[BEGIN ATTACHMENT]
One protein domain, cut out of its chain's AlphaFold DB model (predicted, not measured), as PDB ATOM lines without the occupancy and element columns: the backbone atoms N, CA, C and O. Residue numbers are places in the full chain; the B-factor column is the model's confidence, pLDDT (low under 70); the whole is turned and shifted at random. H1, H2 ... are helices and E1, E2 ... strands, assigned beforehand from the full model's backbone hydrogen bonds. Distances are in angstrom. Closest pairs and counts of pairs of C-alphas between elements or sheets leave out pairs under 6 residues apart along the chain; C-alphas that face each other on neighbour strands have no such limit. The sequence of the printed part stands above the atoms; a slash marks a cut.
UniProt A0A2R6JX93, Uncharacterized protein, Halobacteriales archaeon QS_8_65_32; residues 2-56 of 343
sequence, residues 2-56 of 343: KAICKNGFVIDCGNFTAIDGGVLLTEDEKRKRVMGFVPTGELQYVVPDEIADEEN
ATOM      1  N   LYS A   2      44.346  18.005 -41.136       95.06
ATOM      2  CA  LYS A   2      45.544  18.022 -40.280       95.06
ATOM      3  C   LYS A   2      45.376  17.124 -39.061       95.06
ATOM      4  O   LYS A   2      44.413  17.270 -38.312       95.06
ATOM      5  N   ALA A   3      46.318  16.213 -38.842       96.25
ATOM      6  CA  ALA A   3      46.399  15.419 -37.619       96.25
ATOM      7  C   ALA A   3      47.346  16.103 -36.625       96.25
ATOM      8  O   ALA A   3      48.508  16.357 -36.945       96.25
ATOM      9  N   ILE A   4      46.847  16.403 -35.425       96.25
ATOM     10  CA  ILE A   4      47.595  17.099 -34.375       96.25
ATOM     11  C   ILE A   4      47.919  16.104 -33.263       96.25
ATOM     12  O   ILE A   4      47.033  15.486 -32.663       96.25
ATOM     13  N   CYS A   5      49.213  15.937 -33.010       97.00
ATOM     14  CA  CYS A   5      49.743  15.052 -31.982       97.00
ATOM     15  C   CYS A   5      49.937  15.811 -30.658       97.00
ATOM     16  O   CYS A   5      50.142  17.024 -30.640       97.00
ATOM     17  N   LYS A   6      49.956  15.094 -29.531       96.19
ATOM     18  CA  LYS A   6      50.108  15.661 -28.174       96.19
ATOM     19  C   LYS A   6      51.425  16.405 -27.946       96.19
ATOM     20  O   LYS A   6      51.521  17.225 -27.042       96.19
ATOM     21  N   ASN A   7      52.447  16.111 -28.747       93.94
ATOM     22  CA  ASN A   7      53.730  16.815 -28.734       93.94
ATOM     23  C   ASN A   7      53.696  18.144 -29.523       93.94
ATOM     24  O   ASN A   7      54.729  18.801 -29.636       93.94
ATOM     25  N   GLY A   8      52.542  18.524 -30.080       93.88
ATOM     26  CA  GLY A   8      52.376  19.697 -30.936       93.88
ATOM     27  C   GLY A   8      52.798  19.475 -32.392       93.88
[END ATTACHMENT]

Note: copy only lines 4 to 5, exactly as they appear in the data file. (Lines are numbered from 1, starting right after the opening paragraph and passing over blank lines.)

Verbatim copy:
ATOM      2  CA  LYS A   2      45.544  18.022 -40.280       95.06
ATOM      3  C   LYS A   2      45.376  17.124 -39.061       95.06